NEWARK, NJ — Newark’s famed Ironbound dining scene, offering flavors of Portugal, Brazil and Latin American cuisine, has attracted visitors far and wide over the decades to a historically stigmatized city.
But now, restaurants are saying that they are on the brink of closure due to the coronavirus and what they call “harassment” from city government. As city officials struggle to gain unity in a 10-day shelter-in-place advisory in Newark — whose COVID-19 test positivity rate is now 21% citywide and more than 40% in the Ironbound area — more than 20 business owners from the Ironbound section told TAPinto Newark they have faced intimidation and retaliatory tactics.
On Friday, Newark continued leading the state in reported infections with 142 new cases and one new death, bringing the total since March to 12,602 and 708, respectively. Mayor Ras Baraka said during his daily coronavirus live stream on Wednesday that at least 60 deaths have been isolated to the Ironbound area.
The restaurant owners, who have convened under an informal syndicate called the Newark Businesses Association, said that during a virtual meeting between the city and the Brazilian Chamber of Commerce New Jersey (Câmara de Comércio Brasileira NJ), Baraka threatened to revoke their businesses licenses if they did not cooperate with the shutdown.
“The Brazilian Chamber of Commerce went on Zoom and asked (Baraka) a bunch of questions, and asked what he would do if businesses don’t close. (Baraka) said, ‘As the city, we provide the business licenses, and they need a fire and a health certificate. We can take those away,’” a member of the Newark Business Association, who was present during the meeting, said.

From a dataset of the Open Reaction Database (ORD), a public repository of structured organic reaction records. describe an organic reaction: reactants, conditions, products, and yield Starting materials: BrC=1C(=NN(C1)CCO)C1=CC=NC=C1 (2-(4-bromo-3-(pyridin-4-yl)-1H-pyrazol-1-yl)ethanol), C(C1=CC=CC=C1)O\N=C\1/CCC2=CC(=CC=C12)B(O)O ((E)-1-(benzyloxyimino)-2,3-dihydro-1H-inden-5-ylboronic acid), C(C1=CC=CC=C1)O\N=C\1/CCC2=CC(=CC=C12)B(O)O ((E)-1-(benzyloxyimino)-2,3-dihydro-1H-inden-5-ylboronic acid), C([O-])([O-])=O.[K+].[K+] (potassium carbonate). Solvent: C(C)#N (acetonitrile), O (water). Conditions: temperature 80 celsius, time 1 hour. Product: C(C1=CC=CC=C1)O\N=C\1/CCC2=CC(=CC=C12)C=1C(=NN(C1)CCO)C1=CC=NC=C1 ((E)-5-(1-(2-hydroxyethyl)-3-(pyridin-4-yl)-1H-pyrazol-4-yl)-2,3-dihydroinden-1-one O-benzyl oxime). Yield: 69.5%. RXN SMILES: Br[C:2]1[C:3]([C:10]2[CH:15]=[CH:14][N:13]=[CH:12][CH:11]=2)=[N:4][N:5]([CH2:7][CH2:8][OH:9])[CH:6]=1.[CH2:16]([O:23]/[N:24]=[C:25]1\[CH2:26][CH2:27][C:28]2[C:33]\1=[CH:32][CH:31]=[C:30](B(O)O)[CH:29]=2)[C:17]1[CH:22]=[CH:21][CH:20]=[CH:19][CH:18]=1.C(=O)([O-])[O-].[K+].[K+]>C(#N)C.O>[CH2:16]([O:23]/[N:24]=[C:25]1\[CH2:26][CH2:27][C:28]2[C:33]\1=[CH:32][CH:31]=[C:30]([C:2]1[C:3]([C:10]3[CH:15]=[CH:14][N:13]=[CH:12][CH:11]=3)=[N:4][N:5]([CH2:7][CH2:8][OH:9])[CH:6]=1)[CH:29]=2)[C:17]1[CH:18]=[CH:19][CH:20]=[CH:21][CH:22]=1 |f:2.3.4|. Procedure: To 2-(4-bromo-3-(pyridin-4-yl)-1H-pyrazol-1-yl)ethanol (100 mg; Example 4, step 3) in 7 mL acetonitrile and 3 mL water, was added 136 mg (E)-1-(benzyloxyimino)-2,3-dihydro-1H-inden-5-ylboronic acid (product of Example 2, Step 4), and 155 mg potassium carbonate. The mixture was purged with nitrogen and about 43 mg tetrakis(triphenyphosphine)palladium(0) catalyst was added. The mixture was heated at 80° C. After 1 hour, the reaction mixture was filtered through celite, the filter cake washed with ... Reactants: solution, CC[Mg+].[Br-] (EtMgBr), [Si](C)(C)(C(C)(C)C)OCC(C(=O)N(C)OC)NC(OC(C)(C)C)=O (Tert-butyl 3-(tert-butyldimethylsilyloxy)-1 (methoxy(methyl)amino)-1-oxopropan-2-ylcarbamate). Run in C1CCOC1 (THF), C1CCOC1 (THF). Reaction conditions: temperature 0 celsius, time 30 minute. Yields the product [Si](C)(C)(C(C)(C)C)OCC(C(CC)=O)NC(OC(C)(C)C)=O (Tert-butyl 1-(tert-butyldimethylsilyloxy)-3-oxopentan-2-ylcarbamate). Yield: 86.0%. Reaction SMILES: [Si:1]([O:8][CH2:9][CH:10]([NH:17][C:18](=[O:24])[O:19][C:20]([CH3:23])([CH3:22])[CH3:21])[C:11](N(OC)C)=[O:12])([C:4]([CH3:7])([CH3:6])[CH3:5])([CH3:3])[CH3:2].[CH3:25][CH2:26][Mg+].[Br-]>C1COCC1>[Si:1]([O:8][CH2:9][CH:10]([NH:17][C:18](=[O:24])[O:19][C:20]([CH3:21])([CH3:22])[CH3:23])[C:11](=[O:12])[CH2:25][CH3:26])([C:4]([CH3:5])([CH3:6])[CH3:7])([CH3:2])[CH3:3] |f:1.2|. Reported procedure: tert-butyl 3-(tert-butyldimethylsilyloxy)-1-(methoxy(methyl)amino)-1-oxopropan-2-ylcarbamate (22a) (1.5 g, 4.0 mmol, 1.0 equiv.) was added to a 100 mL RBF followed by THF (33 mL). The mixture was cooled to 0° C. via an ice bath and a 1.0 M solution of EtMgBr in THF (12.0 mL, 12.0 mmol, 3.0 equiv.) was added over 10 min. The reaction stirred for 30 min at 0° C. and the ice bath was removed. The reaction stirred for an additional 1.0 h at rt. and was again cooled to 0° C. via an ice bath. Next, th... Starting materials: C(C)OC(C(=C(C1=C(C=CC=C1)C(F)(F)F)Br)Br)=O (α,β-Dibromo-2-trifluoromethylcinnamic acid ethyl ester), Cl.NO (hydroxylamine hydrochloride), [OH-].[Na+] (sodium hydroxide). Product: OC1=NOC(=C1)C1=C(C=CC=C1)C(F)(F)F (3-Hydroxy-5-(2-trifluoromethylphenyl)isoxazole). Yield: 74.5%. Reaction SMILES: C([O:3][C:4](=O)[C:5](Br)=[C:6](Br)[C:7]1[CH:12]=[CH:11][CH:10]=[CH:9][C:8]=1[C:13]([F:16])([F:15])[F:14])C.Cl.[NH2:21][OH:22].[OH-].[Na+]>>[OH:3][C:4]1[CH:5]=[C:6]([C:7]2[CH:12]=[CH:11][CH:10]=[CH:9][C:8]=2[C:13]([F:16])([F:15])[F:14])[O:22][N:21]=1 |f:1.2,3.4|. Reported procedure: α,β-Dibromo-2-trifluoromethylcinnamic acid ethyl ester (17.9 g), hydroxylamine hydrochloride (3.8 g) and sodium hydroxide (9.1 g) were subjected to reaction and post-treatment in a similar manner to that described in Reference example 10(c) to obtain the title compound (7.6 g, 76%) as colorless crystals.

The members of the group asked not to be identified by name for fear that they would suffer additional repercussions from city government via Newark Code Enforcement, the Fire Department and the Department of Health and Community Wellness. Several members reported their establishments have already been shut down or had their licenses suspended without receiving written notice or being advised as to their specific infractions.
Elsewhere in the city, restaurants declined to provide comment when asked if they would close for 10 days, saying they were fearful of repercussions.
Others said they have waited endlessly for the health or fire department to perform inspections after reapplying to get their licenses back. One Ironbound restaurant owner said he has been waiting since mid-August.
The members of Newark Business Association also complained that guidance from the city is delivered by word of mouth and inconsistent. They said Code Enforcement and other departments advised business owners that the shutdown was mandatory.
Under Gov. Phil Murphy’s statewide executive order, municipalities cannot enforce mandatory COVID-19 policies that exceed the scope of what the state has issued. Baraka sparked confusion last week when he announced during a WBGO 88.3 FM appearance that the city would “lock down” from Nov. 24 to Dec. 4.
“We are going to lock the city down,” Baraka told WBGO’s Michael Hill last Thursday. “We want people to shelter in place for 10 days, that’s the period that the CDC gives us for people to isolate themselves or quarantine themselves, and we only want folks to come out for essential purposes.”
While the city later advised the shutdown was only an advisory, a senior official within the Baraka administration, Andrea Mason, sent out an email to members of the Newark People’s Assembly on Monday stating the shelter-in-place order is mandatory despite state guidelines.
“The ‘shut-down’ is mandatory. Please adhere to the guidelines in order to help stop the spread of COVID-19,” the email said. “If you have any questions, I can try to get an answer for you within the next few days.”
The city would not respond to requests for comment regarding the e-mail or allegations from business owners. A spokesperson from the governor’s office said that the city’s request for residents to stay home was consistent with the state’s order in an advisory capacity, but did not address the legality of the revoking licenses and certifications to encourage cooperation.
“Mayor Baraka is asking all Newark residents to stay at home and limit travel to essential activities. This advisory is entirely consistent with the Administration’s position that New Jersey residents should be particularly vigilant as COVID-19 continues to spread,” the state spokesperson said. “As Governor Murphy has repeatedly noted, any legal orders or enforceable restrictions issued by municipalities or counties must be consistent with New Jersey’s statewide framework.”